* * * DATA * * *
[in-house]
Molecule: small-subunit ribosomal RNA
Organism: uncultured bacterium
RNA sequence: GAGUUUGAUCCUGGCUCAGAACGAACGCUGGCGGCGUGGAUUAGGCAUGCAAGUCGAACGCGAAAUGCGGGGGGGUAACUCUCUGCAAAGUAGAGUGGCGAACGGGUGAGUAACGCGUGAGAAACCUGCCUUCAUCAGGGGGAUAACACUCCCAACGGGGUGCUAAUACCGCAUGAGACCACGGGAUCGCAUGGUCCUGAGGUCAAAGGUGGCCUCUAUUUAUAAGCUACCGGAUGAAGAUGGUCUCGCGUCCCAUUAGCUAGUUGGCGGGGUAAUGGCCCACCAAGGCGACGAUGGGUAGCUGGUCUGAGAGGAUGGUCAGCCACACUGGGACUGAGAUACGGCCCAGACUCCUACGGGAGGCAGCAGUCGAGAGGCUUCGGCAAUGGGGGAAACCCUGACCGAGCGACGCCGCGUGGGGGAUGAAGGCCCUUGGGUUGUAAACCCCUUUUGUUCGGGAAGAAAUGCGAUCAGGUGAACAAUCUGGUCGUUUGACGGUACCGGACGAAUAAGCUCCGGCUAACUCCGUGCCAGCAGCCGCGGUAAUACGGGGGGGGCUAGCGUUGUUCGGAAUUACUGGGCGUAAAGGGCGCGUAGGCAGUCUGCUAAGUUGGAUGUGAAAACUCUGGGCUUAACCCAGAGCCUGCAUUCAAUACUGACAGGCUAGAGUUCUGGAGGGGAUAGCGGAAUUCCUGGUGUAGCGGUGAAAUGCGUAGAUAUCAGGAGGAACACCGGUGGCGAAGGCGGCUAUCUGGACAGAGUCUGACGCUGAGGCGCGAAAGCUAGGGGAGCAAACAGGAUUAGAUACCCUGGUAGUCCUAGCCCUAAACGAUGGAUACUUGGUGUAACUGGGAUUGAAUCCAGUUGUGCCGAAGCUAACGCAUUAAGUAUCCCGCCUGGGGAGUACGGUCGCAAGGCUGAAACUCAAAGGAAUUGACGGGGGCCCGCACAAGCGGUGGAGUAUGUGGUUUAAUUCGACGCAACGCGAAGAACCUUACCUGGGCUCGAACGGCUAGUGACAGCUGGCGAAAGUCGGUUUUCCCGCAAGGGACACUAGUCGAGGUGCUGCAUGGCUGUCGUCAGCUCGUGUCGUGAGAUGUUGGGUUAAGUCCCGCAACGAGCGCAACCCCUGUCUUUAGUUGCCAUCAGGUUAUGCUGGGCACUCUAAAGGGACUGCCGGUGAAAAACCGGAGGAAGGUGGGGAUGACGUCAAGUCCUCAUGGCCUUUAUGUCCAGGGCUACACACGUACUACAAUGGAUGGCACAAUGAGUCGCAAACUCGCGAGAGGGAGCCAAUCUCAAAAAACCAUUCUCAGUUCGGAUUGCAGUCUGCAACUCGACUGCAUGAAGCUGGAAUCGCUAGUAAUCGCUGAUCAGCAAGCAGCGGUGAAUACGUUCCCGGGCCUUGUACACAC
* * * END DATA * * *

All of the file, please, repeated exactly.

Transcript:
[in-house]
Molecule: small-subunit ribosomal RNA
Organism: uncultured bacterium
RNA sequence: GAGUUUGAUCCUGGCUCAGAACGAACGCUGGCGGCGUGGAUUAGGCAUGCAAGUCGAACGCGAAAUGCGGGGGGGUAACUCUCUGCAAAGUAGAGUGGCGAACGGGUGAGUAACGCGUGAGAAACCUGCCUUCAUCAGGGGGAUAACACUCCCAACGGGGUGCUAAUACCGCAUGAGACCACGGGAUCGCAUGGUCCUGAGGUCAAAGGUGGCCUCUAUUUAUAAGCUACCGGAUGAAGAUGGUCUCGCGUCCCAUUAGCUAGUUGGCGGGGUAAUGGCCCACCAAGGCGACGAUGGGUAGCUGGUCUGAGAGGAUGGUCAGCCACACUGGGACUGAGAUACGGCCCAGACUCCUACGGGAGGCAGCAGUCGAGAGGCUUCGGCAAUGGGGGAAACCCUGACCGAGCGACGCCGCGUGGGGGAUGAAGGCCCUUGGGUUGUAAACCCCUUUUGUUCGGGAAGAAAUGCGAUCAGGUGAACAAUCUGGUCGUUUGACGGUACCGGACGAAUAAGCUCCGGCUAACUCCGUGCCAGCAGCCGCGGUAAUACGGGGGGGGCUAGCGUUGUUCGGAAUUACUGGGCGUAAAGGGCGCGUAGGCAGUCUGCUAAGUUGGAUGUGAAAACUCUGGGCUUAACCCAGAGCCUGCAUUCAAUACUGACAGGCUAGAGUUCUGGAGGGGAUAGCGGAAUUCCUGGUGUAGCGGUGAAAUGCGUAGAUAUCAGGAGGAACACCGGUGGCGAAGGCGGCUAUCUGGACAGAGUCUGACGCUGAGGCGCGAAAGCUAGGGGAGCAAACAGGAUUAGAUACCCUGGUAGUCCUAGCCCUAAACGAUGGAUACUUGGUGUAACUGGGAUUGAAUCCAGUUGUGCCGAAGCUAACGCAUUAAGUAUCCCGCCUGGGGAGUACGGUCGCAAGGCUGAAACUCAAAGGAAUUGACGGGGGCCCGCACAAGCGGUGGAGUAUGUGGUUUAAUUCGACGCAACGCGAAGAACCUUACCUGGGCUCGAACGGCUAGUGACAGCUGGCGAAAGUCGGUUUUCCCGCAAGGGACACUAGUCGAGGUGCUGCAUGGCUGUCGUCAGCUCGUGUCGUGAGAUGUUGGGUUAAGUCCCGCAACGAGCGCAACCCCUGUCUUUAGUUGCCAUCAGGUUAUGCUGGGCACUCUAAAGGGACUGCCGGUGAAAAACCGGAGGAAGGUGGGGAUGACGUCAAGUCCUCAUGGCCUUUAUGUCCAGGGCUACACACGUACUACAAUGGAUGGCACAAUGAGUCGCAAACUCGCGAGAGGGAGCCAAUCUCAAAAAACCAUUCUCAGUUCGGAUUGCAGUCUGCAACUCGACUGCAUGAAGCUGGAAUCGCUAGUAAUCGCUGAUCAGCAAGCAGCGGUGAAUACGUUCCCGGGCCUUGUACACAC